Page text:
091319 HOP Boneyard restaurant for sale 306.JPG

View of the Boneyard Barbecue & Saloon in Hopkinton. Harold Hanka, The Westerly Sun

PROVIDENCE — The Rhode Island Department of Business Regulation has granted a stay in the license revocation of the Boneyard Barbecue Restaurant and Saloon in Ashaway. The decision, released on Oct. 7, means that the restaurant will keep its license, with conditions, at least until a state hearing on the revocation.

The motion was filed with the department on Oct. 1 by ABK LLC, Boneyard’s owner, against the Town of Hopkinton Board of Licenses. Sitting as a licensing board, the Town Council voted unanimously at a hearing on Sept. 30 to revoke the license, citing numerous violations of the 1 a.m. closing time and repeated over-serving of customers.

The hearing followed the arrest of Boneyard co-owner Patrick Kane on Aug. 23 on a charge of obstructing justice in the investigation of a fatal accident on Aug. 16 on the restaurant's property at 15A Frontier Road in Ashaway. 

The department’s 14-page decision explains that the state does not take license revocations lightly.

The revocation of a liquor license is a relatively rare event and is reserved for a severe infraction or a series of smaller infractions that rise to a level of jeopardizing public safety,” the decision said. “… Thus, the Department will uphold a revocation where an incident is so egregious as to justify revocation without progressive discipline. However, the Department will decline to uphold a revocation where the violation is not so egregious or extreme and the local authority has not engaged in progressive discipline.”

There have been no formal sanctions against Boneyard Barbecue since February 2018, when the restaurant was granted its liquor license, a point made frequently by ABK's attorneys during the Sept. 30 hearing.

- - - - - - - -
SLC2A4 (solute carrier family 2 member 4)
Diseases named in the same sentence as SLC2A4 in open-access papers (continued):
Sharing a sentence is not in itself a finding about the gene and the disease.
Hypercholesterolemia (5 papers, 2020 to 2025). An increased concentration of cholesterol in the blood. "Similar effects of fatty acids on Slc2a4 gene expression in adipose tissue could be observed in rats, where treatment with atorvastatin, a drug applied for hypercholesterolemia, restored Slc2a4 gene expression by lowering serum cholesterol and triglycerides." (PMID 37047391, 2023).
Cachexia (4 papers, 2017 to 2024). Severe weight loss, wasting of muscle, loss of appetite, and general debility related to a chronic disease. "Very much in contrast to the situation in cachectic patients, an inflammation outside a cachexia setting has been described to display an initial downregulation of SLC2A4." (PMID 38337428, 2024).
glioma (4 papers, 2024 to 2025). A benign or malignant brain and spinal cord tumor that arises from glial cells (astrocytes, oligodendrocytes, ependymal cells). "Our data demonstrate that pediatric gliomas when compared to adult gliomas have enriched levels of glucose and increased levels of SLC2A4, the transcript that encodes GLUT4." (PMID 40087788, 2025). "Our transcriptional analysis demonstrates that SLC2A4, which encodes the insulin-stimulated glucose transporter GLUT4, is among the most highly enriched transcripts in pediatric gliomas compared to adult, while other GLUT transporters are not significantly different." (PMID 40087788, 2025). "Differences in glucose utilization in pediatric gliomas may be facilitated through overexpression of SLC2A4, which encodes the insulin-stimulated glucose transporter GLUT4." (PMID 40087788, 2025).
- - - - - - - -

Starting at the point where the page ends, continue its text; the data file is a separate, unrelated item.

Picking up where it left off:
ABK asked that the restaurant be permitted to “maintain the status quo” pending the outcome of the state license hearing. The town countered that allowing the restaurant to remain open would constitute a danger to the public.

State Hearing Officer Catherine Warren determined that Kane would have to go, saying he “certainly does not appear qualified to manage an establishment based on testimony before the board."

Warren issued a list of seven conditions under which the Boneyard could remain open while at the same time ensuring that public safety would be protected. All the conditions must be met before the restaurant reopens.

  1. Kane will not work in or manage the establishment.
  2. The Boneyard must close by 11 p.m every night.
  3. ABK and its proposed new manager will meet with the department to go over his/her experience and plans for operating the restaurant.
  4. The surveillance system, which was reported broken before the fatal accident, must be working.
  5. Boneyard management will provide the department with a security plan, which may include a police detail paid for by the restaurant.
  6. ABK must provide proof that is working on Kane’s removal from the corporation.
  7. ABK will provide the department with an alcohol service compliance plan.

Hopkinton Town Solicitor Kevin McAllister said the department’s interim order allowed Boneyard to retain its license, but the restaurant would still not be able to serve liquor.

“They can’t serve alcohol there unless and until they comply with those seven conditions, many of which have to be brought back to the Town Council sitting as a licensing board for approval,” he said. “So it’s going to go back to the council sitting as a board in any event before they can do it." 

McAllister also noted that the conditions would take time and money to satisfy. “They’ve got a lot of hoops to jump through,” he said.

With the interim order in place, the Department of Business Regulation will hold a detailed hearing on the license revocation.

“The hearing officer is already starting the process of scheduling the hearing, so while Boneyard, if they choose to try to comply with those seven conditions, DBR is requiring us to proceed with the evidentiary hearing," McAllister said. "The hearing that you saw on Sept. 30, they’re going to start fresh from that, unless there’s some kind of appeal taken in the interim. I don’t know what’s going to happen. This is a fluid situation.”

Council President Frank Landolfi did not respond to a request for comment on the decision and council member Barbara Capalbo said that the council had been instructed not to comment publicly on the case.

Kane’s attorney, John Grasso, did not respond to a request for comment.

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